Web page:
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     Volume 5 Issue 100 | June 23, 2006 |

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Strange World Indeed

Mustafa Zaman

Four mutant-like figures have turtles as their faces; a burning candle takes the shape of an old hag; A group of mutants, whose body structures imitate the steps of the stairs they are ascending, are known by their national emblem, which is the chilly; these are the unusual takes on a world that Ronni Ahmmed brings into existence to defy logic, laws and ideologies of the world he himself lives in. In fact the world that the artist strives to create is a world that is tangentially related to the "real world", if there is such a thing. In fact Ronni's work calls into question this very idea of living in a world that is knowable as well as definable.

As far as his pictorial language is concerned he has his own explanation. "In each picture I try to freeze a moment in the time of the pseudo world that is the creation of my imagination. They are the myths of a mythical society that runs parallel to the world I live in," says Ronni, who is having his fourth solo exhibition at the Bengal Gallery of Fine Arts.

What is the object of creating a world that runs counter to the world we already have some knowledge about? Do the fantastic features and the strange creatures that are the hallmarks of this created world shoo us away from our own realities? Is it a way to transcend the reality that bites at our conscience? Standing vis-à-vis the latest works of the artist one can only say that these seemingly fantastic images bring us closure to the realisation that reality itself is a very complex proposition and is, in most part, hinged on irrationality, no matter how hard we try to define it or reshape it according to human logic. And on top of that the way we perceive our immediate realities leave us no choice but to bring into play our most powerful sense -- imagination.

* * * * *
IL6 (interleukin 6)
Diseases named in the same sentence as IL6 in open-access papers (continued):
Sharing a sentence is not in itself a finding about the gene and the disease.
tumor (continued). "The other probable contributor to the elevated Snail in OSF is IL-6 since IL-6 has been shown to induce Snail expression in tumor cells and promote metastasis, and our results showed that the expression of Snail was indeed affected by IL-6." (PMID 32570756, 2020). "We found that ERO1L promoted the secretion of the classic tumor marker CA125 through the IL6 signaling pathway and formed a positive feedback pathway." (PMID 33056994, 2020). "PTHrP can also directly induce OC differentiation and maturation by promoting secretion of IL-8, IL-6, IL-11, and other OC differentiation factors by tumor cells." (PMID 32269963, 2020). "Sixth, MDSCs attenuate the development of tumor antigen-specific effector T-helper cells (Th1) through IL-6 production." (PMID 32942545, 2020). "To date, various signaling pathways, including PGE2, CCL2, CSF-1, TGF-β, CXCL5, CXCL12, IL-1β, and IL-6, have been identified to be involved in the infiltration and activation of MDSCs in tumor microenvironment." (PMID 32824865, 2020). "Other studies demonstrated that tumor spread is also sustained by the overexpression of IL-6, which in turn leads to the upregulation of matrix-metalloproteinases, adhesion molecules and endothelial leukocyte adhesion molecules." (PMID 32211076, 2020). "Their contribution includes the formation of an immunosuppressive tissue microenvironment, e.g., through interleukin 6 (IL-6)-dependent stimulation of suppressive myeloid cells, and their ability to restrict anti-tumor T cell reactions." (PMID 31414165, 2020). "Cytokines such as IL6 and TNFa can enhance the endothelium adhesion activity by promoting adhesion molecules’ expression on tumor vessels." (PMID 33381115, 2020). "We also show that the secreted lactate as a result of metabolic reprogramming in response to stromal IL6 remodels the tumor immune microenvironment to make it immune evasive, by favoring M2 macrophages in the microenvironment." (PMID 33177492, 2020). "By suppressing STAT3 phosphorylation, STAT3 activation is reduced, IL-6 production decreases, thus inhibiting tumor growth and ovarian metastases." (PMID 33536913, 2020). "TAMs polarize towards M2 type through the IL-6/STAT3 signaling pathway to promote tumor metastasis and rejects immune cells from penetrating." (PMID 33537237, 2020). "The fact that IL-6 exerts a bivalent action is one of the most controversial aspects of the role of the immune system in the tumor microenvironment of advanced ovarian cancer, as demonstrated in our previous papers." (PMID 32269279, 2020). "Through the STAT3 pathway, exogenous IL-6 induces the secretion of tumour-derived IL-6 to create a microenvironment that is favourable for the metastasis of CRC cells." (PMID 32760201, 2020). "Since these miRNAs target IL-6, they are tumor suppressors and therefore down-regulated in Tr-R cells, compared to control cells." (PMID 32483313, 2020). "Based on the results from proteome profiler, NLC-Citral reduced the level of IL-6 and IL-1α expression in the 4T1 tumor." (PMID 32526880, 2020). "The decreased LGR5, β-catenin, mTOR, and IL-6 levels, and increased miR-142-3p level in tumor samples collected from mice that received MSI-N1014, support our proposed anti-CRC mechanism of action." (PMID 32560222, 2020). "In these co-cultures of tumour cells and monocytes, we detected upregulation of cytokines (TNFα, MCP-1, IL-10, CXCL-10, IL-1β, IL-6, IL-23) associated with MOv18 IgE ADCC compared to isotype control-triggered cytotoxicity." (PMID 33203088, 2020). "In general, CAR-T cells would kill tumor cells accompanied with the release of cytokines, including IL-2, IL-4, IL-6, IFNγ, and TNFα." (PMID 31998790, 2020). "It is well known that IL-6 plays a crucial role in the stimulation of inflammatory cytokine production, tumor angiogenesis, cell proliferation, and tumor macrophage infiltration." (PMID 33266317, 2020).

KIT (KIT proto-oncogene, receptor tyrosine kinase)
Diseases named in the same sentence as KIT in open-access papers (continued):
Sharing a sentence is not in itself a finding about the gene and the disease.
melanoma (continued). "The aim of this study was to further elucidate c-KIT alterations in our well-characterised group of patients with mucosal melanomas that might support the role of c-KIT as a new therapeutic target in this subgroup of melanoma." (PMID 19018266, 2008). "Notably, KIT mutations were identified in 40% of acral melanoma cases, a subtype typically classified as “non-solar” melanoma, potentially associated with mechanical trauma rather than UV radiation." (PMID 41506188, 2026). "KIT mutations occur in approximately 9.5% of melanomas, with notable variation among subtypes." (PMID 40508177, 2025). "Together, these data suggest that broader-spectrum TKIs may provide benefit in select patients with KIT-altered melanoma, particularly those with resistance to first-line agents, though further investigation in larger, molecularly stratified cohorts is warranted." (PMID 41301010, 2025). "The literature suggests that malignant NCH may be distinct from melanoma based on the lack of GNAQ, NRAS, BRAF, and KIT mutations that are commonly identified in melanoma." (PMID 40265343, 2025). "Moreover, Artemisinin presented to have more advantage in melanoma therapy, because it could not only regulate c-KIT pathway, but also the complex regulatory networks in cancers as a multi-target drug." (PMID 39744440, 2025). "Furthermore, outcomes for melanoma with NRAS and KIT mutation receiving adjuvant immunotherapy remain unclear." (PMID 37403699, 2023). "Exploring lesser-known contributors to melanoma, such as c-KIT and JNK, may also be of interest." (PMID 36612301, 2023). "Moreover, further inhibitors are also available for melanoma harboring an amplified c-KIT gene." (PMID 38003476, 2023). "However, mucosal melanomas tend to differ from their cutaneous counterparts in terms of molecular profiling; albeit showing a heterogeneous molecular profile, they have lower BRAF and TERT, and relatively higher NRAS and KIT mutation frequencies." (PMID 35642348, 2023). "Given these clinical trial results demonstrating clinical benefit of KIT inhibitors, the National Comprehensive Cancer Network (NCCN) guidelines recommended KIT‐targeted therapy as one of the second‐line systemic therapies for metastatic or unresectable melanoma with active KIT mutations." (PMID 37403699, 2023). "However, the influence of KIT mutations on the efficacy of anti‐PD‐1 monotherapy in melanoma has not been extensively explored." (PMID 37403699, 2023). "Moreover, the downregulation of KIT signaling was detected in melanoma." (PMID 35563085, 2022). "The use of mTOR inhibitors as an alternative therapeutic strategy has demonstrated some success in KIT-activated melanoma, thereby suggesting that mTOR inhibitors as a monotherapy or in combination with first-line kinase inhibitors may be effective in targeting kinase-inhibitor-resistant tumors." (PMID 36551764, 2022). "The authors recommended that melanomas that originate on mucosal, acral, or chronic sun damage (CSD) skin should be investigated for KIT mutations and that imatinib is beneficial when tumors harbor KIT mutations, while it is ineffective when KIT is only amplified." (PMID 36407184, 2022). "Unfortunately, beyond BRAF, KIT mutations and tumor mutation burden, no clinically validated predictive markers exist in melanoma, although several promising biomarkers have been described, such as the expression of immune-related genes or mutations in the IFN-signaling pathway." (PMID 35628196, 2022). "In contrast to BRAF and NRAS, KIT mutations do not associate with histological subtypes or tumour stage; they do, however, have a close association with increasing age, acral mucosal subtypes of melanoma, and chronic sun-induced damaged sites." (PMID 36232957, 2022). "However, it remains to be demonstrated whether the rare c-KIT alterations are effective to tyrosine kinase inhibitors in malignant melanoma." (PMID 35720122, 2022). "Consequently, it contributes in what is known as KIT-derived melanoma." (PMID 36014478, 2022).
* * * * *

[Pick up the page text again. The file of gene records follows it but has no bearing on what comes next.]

Meeting of the Multinationals, acrylic on canvas

It is with imagination that Ronni creates the world marked by hyperbole. In his world creatures create myths, they engage themselves in technological endeavours, they compete with each other in pursuit of unknown goals, they even inflict pain on each other without much consequence. In fact in this bizarre world all actions are futile, they have no fruitful ends. The mutants, that at times look bestial and occasionally look closer to humans, are engaged in absurd exercises and are utterly oblivious of the result that they might accrue. It is this sense of futility that the artist brings to bear on every aspect that he depicts of his strange parallel civilisation. Ronni's world can at best be summed up as a cutting parody of the world we live in.

"I want to pin point the main political ballgames rather than what happens on the surface-level. One can depict Iraqis dying at the hands of the Americans in Iraq that would amount to depicting surface-level politics. What I want to allude to is the

The Supernatural Family Showing Respect to their Natural Neighbour, charcoal on paper

knowledge and ideologies that are being invested in the escapades of the multinational companies. That is why I deliberately strike at the centre of knowledge and try to find an alternative to the usual alternative way of thinking," Ronny throws light on his own logic behind his freakish creations. As he prefers to raise questions about how reality and its interpretations are being thoroughly manipulated by the people at the helm, he avoids making straightforward political comments through his works. It is because of this very reason that he chooses to express himself in sharply absurdist terms.